Internet2 Inclusivity Scholarship Recipients Reflect on Their 2023 Community Exchange Experience
By Stephanie Stenberg - Director, Internet2 Community Anchor Program
Estimated reading time: 7 minutes
The I2I initiative supports emerging women in information technology (IT) to sponsor their attendance at an annual Internet2 event and provide them with opportunities for professional growth.
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The I2I scholarship provides funding to support emerging IT women professionals to attend their first Internet2 event.
“It was incredible to have an opportunity to network with other professional women in the IT field from diverse backgrounds and varying areas of technology,” said Stephania Oates, unified communications manager in the network infrastructure unit at Fayetteville State University.
“It is important we create allies and more recruitment opportunities while closing the gender gap and racial disparities for women IT professionals!”
The scholarship provides full financial support to attend the conference, the key goals of which are to continually increase the participation of women at Internet2 annual events, help them engage within and across the research and education (R&E) community, and support them in growing their professional networks.
Making Lasting Connections at Community Exchange
While a crucial part of any conference is the sessions and speakers, one of the biggest benefits of the I2I experience is the connections recipients forge within the R&E community. In addition to full financial support to attend the annual conference, Internet2 pairs scholarship recipients with mentors from across the community.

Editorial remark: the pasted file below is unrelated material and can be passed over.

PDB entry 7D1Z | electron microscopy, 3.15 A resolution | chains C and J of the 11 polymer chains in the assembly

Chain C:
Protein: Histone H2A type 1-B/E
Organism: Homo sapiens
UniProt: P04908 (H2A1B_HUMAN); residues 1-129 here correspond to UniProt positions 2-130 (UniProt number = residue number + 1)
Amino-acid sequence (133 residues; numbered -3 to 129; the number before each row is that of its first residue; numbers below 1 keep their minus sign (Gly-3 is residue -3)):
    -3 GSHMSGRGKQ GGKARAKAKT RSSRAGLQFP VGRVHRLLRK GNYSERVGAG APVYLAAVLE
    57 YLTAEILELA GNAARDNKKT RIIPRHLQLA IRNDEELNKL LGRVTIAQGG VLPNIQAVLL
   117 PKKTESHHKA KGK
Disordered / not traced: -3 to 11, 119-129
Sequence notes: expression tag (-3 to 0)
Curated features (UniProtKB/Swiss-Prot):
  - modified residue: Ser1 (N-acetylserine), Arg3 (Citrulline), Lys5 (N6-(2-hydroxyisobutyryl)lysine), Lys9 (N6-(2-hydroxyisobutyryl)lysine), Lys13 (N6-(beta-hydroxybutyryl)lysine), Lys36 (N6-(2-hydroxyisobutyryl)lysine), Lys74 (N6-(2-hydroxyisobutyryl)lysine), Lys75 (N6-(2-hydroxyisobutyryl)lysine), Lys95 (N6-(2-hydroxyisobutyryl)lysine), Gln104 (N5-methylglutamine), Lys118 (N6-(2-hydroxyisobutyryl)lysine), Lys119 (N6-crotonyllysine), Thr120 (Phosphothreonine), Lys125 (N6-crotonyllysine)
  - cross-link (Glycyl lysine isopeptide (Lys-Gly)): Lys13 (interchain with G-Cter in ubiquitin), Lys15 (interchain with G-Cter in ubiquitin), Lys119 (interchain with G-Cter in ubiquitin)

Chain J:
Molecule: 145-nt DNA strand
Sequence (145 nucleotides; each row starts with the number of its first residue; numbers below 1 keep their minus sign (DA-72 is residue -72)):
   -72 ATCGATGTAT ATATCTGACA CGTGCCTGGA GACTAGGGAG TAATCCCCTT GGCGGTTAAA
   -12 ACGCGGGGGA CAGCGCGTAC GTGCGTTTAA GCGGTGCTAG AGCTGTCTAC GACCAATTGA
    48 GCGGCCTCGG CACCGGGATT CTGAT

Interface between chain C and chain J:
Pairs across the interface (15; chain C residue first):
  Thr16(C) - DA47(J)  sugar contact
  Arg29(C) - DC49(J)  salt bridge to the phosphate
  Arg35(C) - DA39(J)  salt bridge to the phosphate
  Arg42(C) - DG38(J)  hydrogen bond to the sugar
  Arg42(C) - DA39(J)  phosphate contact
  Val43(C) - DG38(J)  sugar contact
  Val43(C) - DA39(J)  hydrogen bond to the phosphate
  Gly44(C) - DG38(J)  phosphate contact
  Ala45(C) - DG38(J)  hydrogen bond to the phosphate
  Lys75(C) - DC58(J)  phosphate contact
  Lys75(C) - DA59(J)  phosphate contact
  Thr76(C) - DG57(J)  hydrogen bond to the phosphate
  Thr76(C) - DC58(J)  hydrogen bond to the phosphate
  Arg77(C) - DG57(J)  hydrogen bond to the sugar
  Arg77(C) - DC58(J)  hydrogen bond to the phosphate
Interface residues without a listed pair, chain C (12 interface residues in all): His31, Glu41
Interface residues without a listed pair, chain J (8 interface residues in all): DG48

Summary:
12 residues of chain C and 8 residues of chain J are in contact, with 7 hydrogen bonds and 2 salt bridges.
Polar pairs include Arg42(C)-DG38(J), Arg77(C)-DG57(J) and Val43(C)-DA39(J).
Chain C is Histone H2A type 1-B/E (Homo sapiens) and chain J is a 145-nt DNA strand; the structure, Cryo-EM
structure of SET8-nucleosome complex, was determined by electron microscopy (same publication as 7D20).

Conferences can be extremely intimidating to newcomers, so Internet2 staff made sure scholarship recipients felt at home throughout the event. “[My experience with] Internet2 was filled with such small gestures that warm your heart,” observed Yamini Lakshmi Narasimhan, a master’s student in computer science and business analyst intern at New York University. “With respect to speakers and sessions, what a blast! There were so many interactive and engaging sessions.”
In addition to an honorary dinner, the scholarship recipients met for breakfast each morning, where they were joined by several luminaries in the R&E community. “I enjoyed the shared meals with leadership as they told their stories about their successes, failures, and lessons learned,” said Amy Fouts, security analyst for the Information Security Office at Northern Arizona University. “It was also interesting to watch them pull conversations from each person at the table and connect them to the larger community. You will absolutely make lasting connections if you want to; show up, sit down, and say hi.”
“What truly made the experience remarkable was the chance to meet and form bonds with other scholarship recipients. [It] was inspiring.” — I2I Scholarship Recipient Anna Liza Smith.
Connecting with each other proved to be one of the most important outcomes of the I2I experience. With so many shared meals and activities, the scholarship group formed a lasting bond with each other that will carry them throughout their IT career.
“What truly made the experience remarkable was the chance to meet and form bonds with other scholarship recipients. [It] was inspiring,” said Anna Liza Smith, network management system administrator in the Network Integration and Monitoring Services group, a division of the University of California, San Diego’s IT Services. “We shared our experiences and perspectives, and learned from one another, widening my understanding of the diverse IT community.”